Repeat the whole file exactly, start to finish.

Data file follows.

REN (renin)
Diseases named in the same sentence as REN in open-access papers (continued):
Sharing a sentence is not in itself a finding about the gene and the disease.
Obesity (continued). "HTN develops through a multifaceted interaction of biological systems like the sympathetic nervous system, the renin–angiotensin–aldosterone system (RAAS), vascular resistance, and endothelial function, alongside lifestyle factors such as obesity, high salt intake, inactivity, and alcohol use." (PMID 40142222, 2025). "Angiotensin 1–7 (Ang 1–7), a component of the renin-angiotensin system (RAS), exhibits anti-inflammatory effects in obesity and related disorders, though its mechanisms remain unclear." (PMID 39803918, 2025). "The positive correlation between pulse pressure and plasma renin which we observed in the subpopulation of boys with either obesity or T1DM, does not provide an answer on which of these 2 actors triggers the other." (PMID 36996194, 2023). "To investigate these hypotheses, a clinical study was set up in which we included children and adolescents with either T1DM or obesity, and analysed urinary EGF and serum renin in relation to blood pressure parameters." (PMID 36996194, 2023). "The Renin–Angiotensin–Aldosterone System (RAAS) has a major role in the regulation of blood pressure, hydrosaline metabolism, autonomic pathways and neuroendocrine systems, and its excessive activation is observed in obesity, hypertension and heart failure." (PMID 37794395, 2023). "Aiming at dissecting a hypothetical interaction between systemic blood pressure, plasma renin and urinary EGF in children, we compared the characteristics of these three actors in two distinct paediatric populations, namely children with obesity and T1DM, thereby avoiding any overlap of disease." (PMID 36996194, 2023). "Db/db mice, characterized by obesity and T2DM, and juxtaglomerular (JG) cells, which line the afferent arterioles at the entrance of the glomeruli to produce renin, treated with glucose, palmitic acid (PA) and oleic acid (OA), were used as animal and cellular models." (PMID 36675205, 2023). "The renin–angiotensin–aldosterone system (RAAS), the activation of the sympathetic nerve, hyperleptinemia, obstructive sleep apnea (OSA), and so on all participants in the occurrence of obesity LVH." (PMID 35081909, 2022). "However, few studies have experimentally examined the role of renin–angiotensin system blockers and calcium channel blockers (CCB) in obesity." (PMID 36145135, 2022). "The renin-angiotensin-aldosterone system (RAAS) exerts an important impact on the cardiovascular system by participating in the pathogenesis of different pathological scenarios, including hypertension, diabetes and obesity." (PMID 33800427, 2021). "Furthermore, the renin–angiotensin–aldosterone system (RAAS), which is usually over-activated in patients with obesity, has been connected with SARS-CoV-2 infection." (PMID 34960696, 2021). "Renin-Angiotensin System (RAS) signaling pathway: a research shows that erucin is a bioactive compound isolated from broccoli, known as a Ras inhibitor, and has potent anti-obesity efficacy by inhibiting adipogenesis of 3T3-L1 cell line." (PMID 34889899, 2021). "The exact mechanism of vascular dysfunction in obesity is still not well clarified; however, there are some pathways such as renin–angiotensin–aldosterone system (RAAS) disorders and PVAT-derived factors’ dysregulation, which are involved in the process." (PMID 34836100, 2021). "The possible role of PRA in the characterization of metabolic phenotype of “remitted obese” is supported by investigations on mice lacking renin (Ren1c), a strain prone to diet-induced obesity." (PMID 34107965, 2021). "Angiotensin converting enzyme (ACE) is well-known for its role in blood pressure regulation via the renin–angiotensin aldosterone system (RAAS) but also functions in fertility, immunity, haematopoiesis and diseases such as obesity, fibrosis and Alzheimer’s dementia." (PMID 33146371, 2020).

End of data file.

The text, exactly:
REN (renin)
Diseases named in the same sentence as REN in open-access papers (continued):
Sharing a sentence is not in itself a finding about the gene and the disease.
Obesity (continued). "HTN develops through a multifaceted interaction of biological systems like the sympathetic nervous system, the renin–angiotensin–aldosterone system (RAAS), vascular resistance, and endothelial function, alongside lifestyle factors such as obesity, high salt intake, inactivity, and alcohol use." (PMID 40142222, 2025). "Angiotensin 1–7 (Ang 1–7), a component of the renin-angiotensin system (RAS), exhibits anti-inflammatory effects in obesity and related disorders, though its mechanisms remain unclear." (PMID 39803918, 2025). "The positive correlation between pulse pressure and plasma renin which we observed in the subpopulation of boys with either obesity or T1DM, does not provide an answer on which of these 2 actors triggers the other." (PMID 36996194, 2023). "To investigate these hypotheses, a clinical study was set up in which we included children and adolescents with either T1DM or obesity, and analysed urinary EGF and serum renin in relation to blood pressure parameters." (PMID 36996194, 2023). "The Renin–Angiotensin–Aldosterone System (RAAS) has a major role in the regulation of blood pressure, hydrosaline metabolism, autonomic pathways and neuroendocrine systems, and its excessive activation is observed in obesity, hypertension and heart failure." (PMID 37794395, 2023). "Aiming at dissecting a hypothetical interaction between systemic blood pressure, plasma renin and urinary EGF in children, we compared the characteristics of these three actors in two distinct paediatric populations, namely children with obesity and T1DM, thereby avoiding any overlap of disease." (PMID 36996194, 2023). "Db/db mice, characterized by obesity and T2DM, and juxtaglomerular (JG) cells, which line the afferent arterioles at the entrance of the glomeruli to produce renin, treated with glucose, palmitic acid (PA) and oleic acid (OA), were used as animal and cellular models." (PMID 36675205, 2023). "The renin–angiotensin–aldosterone system (RAAS), the activation of the sympathetic nerve, hyperleptinemia, obstructive sleep apnea (OSA), and so on all participants in the occurrence of obesity LVH." (PMID 35081909, 2022). "However, few studies have experimentally examined the role of renin–angiotensin system blockers and calcium channel blockers (CCB) in obesity." (PMID 36145135, 2022). "The renin-angiotensin-aldosterone system (RAAS) exerts an important impact on the cardiovascular system by participating in the pathogenesis of different pathological scenarios, including hypertension, diabetes and obesity." (PMID 33800427, 2021). "Furthermore, the renin–angiotensin–aldosterone system (RAAS), which is usually over-activated in patients with obesity, has been connected with SARS-CoV-2 infection." (PMID 34960696, 2021). "Renin-Angiotensin System (RAS) signaling pathway: a research shows that erucin is a bioactive compound isolated from broccoli, known as a Ras inhibitor, and has potent anti-obesity efficacy by inhibiting adipogenesis of 3T3-L1 cell line." (PMID 34889899, 2021). "The exact mechanism of vascular dysfunction in obesity is still not well clarified; however, there are some pathways such as renin–angiotensin–aldosterone system (RAAS) disorders and PVAT-derived factors’ dysregulation, which are involved in the process." (PMID 34836100, 2021). "The possible role of PRA in the characterization of metabolic phenotype of “remitted obese” is supported by investigations on mice lacking renin (Ren1c), a strain prone to diet-induced obesity." (PMID 34107965, 2021). "Angiotensin converting enzyme (ACE) is well-known for its role in blood pressure regulation via the renin–angiotensin aldosterone system (RAAS) but also functions in fertility, immunity, haematopoiesis and diseases such as obesity, fibrosis and Alzheimer’s dementia." (PMID 33146371, 2020).